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Global dividend payouts break new record

By Cameron Micallef · August 19 2019
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Janus Henderson Investors
Global dividend payouts break new record

Global dividend payouts break new record

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By Cameron Micallef · August 19 2019
Reading:
egg
egg
Janus Henderson Investors

Despite global deceleration in economies, the total value of dividends given to investors the world over reached a new quarterly record in Q2, new analysis has shown.

In its quarterly analysis, Janus Henderson Investors stated that for the second quarter of 2019, $513.8 billion in dividends was provided to company shareholders, despite global trade tensions and weaker economic conditions taking a toll.

The record dividend payout for investors came despite the quarter also being crowned as having the slowest growth in dividend payments for the past two and a half years. 

Analysis showed that Australian investor dividends only rose by 5.7 per cent on an underlying basis, continuing a five-year trend of stagnant dividend growth. 

Janus Henderson flagged just one company as offering shareholder dividend growth – QBE Insurance. 

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It’s a notable rebound for the insurer and stands in stark contrast with banking giant Westpac, which will offer a flat dividend for the eighth consecutive quarter.

Looking abroad

The global slowdown meant only Japan, Canada, France and Indonesia set record growth for the second quarter.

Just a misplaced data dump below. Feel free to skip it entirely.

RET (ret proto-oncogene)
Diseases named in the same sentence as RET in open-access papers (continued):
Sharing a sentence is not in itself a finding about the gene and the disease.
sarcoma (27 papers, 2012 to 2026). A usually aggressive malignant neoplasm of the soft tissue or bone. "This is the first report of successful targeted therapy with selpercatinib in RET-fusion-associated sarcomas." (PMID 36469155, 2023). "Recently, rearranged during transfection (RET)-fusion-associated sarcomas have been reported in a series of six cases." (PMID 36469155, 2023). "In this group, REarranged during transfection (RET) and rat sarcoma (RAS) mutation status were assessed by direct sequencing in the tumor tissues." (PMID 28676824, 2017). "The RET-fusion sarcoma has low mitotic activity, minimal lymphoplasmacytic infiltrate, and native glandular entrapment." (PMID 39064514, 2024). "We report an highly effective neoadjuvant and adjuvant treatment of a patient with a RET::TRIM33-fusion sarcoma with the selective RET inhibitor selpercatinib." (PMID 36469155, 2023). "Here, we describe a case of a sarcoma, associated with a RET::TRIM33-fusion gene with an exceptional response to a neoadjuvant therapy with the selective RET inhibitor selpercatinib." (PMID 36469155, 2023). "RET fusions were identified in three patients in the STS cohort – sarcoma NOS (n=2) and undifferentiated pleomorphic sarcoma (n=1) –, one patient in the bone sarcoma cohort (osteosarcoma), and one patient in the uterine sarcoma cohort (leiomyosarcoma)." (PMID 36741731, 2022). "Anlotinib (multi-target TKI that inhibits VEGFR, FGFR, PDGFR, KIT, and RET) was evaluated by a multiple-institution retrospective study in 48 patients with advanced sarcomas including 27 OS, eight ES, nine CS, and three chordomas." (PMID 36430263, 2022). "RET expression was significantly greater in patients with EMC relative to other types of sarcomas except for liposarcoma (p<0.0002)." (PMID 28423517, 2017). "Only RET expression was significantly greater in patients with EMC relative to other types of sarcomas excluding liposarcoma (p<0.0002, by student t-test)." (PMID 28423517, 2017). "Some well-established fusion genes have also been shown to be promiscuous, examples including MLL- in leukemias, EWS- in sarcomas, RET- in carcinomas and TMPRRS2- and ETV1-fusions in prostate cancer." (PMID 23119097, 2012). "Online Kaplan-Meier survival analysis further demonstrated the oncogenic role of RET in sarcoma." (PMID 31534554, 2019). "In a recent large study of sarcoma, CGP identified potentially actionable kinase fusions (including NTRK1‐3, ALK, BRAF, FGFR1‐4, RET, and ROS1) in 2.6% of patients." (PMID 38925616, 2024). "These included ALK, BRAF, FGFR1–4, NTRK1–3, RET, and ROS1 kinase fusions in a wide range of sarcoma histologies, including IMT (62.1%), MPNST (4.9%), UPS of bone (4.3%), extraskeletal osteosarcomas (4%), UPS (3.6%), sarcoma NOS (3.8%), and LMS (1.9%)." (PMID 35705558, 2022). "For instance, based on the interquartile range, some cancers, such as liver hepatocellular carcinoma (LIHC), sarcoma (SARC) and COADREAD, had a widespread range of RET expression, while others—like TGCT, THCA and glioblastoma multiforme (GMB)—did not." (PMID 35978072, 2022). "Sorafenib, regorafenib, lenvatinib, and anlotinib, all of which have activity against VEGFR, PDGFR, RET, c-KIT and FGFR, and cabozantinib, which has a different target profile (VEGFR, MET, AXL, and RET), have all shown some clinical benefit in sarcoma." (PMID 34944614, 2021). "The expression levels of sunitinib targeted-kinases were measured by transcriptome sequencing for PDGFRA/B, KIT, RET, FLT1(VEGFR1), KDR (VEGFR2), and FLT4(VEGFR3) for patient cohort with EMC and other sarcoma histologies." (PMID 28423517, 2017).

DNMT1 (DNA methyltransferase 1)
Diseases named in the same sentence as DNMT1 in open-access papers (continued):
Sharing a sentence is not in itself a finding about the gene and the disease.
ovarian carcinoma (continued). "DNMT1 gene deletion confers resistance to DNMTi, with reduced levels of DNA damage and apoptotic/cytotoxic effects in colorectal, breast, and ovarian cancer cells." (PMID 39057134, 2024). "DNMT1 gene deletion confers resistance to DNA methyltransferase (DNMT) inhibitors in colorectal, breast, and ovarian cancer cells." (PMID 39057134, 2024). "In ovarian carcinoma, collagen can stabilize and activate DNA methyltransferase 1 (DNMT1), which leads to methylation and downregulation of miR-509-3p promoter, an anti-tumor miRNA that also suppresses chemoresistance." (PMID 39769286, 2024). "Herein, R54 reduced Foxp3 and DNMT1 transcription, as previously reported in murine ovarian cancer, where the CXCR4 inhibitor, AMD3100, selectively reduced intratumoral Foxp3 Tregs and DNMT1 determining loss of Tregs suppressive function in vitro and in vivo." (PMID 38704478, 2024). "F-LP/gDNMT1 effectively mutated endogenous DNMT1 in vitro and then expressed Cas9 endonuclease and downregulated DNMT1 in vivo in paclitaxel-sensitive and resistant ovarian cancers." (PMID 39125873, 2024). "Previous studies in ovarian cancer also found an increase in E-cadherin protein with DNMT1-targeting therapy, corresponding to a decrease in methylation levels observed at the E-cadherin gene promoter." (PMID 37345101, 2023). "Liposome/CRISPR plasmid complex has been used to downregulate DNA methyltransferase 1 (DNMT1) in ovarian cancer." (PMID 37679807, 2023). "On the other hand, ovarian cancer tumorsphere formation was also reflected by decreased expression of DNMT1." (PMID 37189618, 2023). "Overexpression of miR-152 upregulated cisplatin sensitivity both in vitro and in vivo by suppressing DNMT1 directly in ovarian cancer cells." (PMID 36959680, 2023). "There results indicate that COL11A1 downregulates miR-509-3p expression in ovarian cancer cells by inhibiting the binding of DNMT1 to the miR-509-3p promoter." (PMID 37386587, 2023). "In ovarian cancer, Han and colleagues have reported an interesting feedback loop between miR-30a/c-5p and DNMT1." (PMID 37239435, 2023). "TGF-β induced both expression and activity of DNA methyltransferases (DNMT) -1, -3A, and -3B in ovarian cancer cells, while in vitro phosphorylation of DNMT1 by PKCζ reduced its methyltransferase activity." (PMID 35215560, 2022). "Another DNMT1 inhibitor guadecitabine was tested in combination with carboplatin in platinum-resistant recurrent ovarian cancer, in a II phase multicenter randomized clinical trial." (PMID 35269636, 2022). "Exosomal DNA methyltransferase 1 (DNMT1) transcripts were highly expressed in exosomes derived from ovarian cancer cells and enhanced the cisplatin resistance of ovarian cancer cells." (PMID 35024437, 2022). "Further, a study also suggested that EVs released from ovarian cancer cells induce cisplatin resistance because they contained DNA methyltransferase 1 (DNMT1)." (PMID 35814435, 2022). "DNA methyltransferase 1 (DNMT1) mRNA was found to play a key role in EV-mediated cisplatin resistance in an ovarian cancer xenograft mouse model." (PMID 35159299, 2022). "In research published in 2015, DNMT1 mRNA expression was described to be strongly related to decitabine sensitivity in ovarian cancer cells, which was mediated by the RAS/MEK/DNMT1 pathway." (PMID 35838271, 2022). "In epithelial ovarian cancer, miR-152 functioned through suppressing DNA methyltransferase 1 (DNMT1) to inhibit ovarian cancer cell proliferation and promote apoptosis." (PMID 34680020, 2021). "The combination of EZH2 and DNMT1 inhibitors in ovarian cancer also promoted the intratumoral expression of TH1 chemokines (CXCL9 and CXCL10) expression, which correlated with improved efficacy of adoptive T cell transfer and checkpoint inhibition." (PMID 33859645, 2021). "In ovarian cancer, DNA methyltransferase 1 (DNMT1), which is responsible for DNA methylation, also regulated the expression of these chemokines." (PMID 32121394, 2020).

Emerging markets saw the fastest growth by sector, with Russia and Colombia being the main contributors, while Japan registered as the best performer among the developed nations.

The rest of Asia Pacific and Europe, excluding the UK, underperformed on the global average, while the US came in a touch weaker than anticipated. Dividends from financial and energy stocks saw the fastest increases, but technology and consumer basics lagged, the analysis also noted.

US dividends have risen at their slowest pace in two years, up 5.3 per cent on an underlying basis to 121.7 billion. 

Despite this, more than four-fifths of companies did raise their payouts and managed to keep the US near the top of the international rankings.

The Asia-Pacific region, excluding Japan, lagged slightly behind the rest of the world in the second quarter, with the total of $43.2 billion distributed 2.2 per cent higher on an underlying basis.

In Europe, investors received seven-tenths of their annual dividend income in the second quarter alone; however, the analysis noted Europe as still lagging behind the rest of the world with Q2 payouts falling 5.3 per cent on a year-on-year basis, due to the weaker Euro.

In the UK, underlying growth was 5.3 per cent, similar to the global average, though very large specials boosted the headline total. 

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